The third installment in the Bad Boys franchise that first started in 1995 and later with a 2003 sequel, Bad Boys for Life is a highly entertaining action comedy that revitalizes the long-running movie series anchored by the charismatic duo of Will Smith and Martin Lawrence and has a perfect mix of explosive action sequences and comedic banter between the two very different characters. The plot follows two old-fashioned police officers Detective Lieutenant Marcus Burnett, played by the very funny Martin Lawrence, who is contemplating retirement after the birth of his grandson and Detective Lieutenant Mike Lowrey, played by action super star Will Smith, who still wants to remain a cop and has no desire to settle down with a family. Their long-serving boss Captain Conrad Howard, played by character actor Joe Pantoliano, assigns Marcus and Mike to the newly-created tactical division AMMO led by Mike’s ex-girlfriend and well-respected lieutenant Rita, played by Paola Núñez. Being part of the joke about their age, the team is made up of younger police officers with technological knowledge and include a character who is played by Vanessa Hudgens. Their mission is to help solve the murders of several law enforcement officers involved in a drug cartel case years ago and track down the suspected killer Armando, played by Jacob Scipio, whose mother Isabel, played by Kate del Castillo, is a ruthless drug cartel leader living in Mexico City. Like its predecessors, the movie is filled with over-the-top action sequences in which gun battles and explosions are going off all over the place throughout the city of Miami and eventually Mexico. Things go terribly wrong for both Marcus and Mike that make them reconsider retirement and think about their future lives together and with family. In between the thrilling action scenes, Will Smith and Martin Lawrence are perfect as buddy cops as a result of their believable chemistry and hilarious rapport in which they make fun of one another but no matter what see themselves as brothers. The movie was a nostalgic look back on the 1990s and early 2000s when theaters were filled with action comedies, including the original Bad Boys and other action flicks starring Martin Lawrence. Overall, I found it to be a first-rate action comedy that is much better than the original two versions of the Bad Boys franchise as a result of its effectively timed action and comedy that makes for a fun and exciting blockbuster movie.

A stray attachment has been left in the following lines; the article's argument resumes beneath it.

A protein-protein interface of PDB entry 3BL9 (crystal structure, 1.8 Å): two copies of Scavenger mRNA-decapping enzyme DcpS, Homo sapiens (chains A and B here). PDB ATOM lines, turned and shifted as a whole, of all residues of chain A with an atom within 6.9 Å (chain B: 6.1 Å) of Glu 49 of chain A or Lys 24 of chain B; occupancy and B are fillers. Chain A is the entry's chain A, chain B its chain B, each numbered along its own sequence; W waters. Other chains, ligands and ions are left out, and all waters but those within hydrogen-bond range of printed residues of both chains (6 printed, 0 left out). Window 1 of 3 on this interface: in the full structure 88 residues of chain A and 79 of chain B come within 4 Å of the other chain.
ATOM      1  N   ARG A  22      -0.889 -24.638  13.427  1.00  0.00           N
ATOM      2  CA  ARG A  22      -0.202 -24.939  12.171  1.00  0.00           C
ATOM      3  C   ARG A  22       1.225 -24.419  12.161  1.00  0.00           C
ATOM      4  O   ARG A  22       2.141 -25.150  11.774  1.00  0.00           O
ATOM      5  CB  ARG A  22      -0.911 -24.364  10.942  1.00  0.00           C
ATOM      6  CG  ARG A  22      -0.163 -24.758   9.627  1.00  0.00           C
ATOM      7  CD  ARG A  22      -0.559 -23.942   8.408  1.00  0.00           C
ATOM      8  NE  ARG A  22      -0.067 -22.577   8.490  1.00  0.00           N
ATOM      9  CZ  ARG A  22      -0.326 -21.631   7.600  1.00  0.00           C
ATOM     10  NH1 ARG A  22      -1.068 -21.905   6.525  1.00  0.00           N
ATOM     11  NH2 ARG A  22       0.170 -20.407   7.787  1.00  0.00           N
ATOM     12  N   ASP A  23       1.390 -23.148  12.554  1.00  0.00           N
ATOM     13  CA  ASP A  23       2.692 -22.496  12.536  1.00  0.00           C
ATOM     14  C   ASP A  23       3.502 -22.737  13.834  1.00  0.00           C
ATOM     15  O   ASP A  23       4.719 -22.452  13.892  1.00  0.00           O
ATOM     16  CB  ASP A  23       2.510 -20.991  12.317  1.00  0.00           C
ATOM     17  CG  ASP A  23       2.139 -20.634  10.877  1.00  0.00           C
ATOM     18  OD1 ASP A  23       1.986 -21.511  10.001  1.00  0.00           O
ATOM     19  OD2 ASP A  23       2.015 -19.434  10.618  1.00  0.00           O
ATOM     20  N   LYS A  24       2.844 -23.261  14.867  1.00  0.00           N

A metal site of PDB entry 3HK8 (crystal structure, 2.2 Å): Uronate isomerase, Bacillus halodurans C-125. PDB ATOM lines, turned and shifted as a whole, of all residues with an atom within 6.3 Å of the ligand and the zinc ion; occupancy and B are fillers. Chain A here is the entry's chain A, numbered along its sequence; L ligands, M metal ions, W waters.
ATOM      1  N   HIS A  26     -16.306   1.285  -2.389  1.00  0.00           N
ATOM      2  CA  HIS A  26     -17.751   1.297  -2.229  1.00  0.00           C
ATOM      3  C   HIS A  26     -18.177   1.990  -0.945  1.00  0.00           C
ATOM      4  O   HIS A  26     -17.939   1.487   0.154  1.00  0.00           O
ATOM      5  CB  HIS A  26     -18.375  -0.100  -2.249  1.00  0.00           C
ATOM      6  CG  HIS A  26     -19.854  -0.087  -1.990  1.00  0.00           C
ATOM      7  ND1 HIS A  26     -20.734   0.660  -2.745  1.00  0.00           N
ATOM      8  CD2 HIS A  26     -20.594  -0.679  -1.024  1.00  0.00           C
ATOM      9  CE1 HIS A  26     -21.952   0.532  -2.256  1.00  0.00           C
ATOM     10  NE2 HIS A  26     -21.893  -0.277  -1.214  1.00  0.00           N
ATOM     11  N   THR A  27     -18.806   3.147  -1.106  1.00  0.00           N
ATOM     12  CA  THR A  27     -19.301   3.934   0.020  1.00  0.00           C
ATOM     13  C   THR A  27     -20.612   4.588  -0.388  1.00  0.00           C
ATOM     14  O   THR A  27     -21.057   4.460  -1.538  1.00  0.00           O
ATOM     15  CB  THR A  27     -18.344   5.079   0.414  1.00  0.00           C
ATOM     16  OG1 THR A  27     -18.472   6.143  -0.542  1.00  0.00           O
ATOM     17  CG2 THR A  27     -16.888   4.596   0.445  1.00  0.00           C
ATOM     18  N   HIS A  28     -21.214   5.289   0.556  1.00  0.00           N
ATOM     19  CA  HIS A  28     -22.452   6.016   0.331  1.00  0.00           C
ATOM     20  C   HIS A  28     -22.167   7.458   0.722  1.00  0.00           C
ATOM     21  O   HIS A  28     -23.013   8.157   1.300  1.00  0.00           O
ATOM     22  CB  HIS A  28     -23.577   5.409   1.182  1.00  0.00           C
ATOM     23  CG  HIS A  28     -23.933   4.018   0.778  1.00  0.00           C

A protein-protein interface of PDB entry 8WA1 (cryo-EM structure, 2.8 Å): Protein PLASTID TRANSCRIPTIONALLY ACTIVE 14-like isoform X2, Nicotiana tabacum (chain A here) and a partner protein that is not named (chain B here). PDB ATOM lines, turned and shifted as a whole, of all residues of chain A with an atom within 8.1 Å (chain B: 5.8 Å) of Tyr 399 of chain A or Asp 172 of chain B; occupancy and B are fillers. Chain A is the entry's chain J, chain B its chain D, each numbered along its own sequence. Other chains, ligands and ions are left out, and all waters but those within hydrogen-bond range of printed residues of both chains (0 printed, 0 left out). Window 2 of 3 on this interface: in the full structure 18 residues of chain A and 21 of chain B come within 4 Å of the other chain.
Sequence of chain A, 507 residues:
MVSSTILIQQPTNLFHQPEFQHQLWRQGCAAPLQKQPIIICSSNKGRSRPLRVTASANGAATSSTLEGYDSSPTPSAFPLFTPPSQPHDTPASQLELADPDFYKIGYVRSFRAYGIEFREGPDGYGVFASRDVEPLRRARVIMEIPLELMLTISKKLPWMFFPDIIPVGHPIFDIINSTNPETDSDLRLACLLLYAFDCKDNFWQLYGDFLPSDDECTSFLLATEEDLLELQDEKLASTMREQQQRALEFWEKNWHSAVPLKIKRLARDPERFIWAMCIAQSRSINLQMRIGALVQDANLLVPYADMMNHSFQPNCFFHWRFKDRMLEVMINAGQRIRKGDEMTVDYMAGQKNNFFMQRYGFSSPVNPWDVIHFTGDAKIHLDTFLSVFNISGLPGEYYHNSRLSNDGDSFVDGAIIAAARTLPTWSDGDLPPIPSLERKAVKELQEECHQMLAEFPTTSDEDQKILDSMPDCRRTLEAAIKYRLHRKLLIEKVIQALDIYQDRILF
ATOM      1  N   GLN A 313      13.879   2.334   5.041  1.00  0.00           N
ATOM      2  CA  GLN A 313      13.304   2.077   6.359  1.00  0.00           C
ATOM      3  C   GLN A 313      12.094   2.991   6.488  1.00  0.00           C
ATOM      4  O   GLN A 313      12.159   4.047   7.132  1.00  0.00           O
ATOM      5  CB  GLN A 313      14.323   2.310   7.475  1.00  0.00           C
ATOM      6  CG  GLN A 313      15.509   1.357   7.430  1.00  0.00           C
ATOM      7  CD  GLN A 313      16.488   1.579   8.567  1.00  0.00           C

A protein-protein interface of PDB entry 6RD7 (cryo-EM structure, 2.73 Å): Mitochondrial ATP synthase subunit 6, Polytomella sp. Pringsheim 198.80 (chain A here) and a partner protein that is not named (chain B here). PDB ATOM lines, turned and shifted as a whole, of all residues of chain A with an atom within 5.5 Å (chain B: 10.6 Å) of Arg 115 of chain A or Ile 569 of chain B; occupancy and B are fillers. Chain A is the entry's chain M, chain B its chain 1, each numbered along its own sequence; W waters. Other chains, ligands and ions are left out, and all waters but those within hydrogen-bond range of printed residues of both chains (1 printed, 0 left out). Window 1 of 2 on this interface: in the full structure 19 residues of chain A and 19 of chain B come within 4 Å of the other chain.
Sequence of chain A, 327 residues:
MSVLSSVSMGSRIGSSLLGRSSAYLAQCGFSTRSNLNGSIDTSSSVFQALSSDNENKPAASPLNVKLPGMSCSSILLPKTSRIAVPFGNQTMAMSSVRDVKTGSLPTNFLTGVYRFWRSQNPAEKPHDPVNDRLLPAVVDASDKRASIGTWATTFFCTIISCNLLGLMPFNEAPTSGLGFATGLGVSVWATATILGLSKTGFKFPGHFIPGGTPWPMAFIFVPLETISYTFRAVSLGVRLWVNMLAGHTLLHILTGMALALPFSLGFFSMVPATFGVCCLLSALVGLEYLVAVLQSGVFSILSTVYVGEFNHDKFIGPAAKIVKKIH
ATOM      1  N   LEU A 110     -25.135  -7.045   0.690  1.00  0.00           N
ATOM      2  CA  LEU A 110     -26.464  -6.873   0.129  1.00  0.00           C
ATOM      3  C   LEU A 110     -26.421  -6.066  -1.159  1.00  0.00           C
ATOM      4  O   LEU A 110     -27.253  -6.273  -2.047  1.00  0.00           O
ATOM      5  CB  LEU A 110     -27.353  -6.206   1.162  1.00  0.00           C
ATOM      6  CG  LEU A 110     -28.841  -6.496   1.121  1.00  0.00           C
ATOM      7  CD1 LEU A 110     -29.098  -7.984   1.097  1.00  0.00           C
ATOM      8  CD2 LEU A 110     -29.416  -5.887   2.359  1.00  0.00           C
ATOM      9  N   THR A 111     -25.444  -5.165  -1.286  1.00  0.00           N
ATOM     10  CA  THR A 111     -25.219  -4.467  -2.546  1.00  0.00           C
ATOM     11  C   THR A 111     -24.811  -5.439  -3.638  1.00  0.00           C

Co-written and directed by Josh and Benny Safdie best known for 2017’s Good Time starring Robert Pattinson, Uncut Gems is a fast-paced and thrilling drama about a jeweler in New York City who is spiraling out of control as a result of his gambling addiction and debts to dangerous loan sharks. Played by Adam Sandler in an Oscar-worthy performance, the Jewish Howard Ratner is in the middle of brokering his biggest jewelry sale after he acquires a very large uncut gem from Ethiopia and is desperate to sell it in order to pay off his large gambling debts. He owns a small jewelry shop in the frenetic New York City Diamond District and caters to famous clientele, including Boston Celtics basketball star Kevin Garnett, played by himself, who are brought to him by the well-connected Demany, played by Lakeith Stanfield. By following the very unlucky Howard over the course of several days, the filmmakers are brilliantly able to take the audience on a dizzying adrenaline-fueled chase through the city as Howard tries to survive one big misstep after another while on the run from his angry loan shark Arno, played by Eric Bogosian, and his thugs. What makes the movie work so well is the rapid-fire dialogue in which characters speak over one another as if in real life and the switching very quickly from shot to shot and edit to edit. It also feels authentic because it films in the actual Diamond District that is notoriously cautious of outsiders and shows the real gritty and fast-paced world of a very particular kind of jeweler whose lives and livelihoods depend on making deals on a daily basis. As he deals with his very deadly gambling debts and losing possession of the gem that he believes will turn his life around, Howard’s personal life is equally tumultuous as he balances time between his estranged wife Dinah, played by Tony winner Idina Menzel, and his much younger mistress Julia, played by Julia Fox. The unexpected brilliant performance given by Adam Sandler, who is known for juvenile comedies, terrifically illustrates how his character’s entire life is nothing but a series of gambles: there are bets that pay off and others that incur great debt to volatile individuals. Overall, I found it to be a non-stop and exhilarating one-of-a-kind cinematic experience that both entertains and leaves the audience on the edge of their seats; the hyperactive cinematography and filmmaking along with the believable and committed acting performances make for a brilliant movie.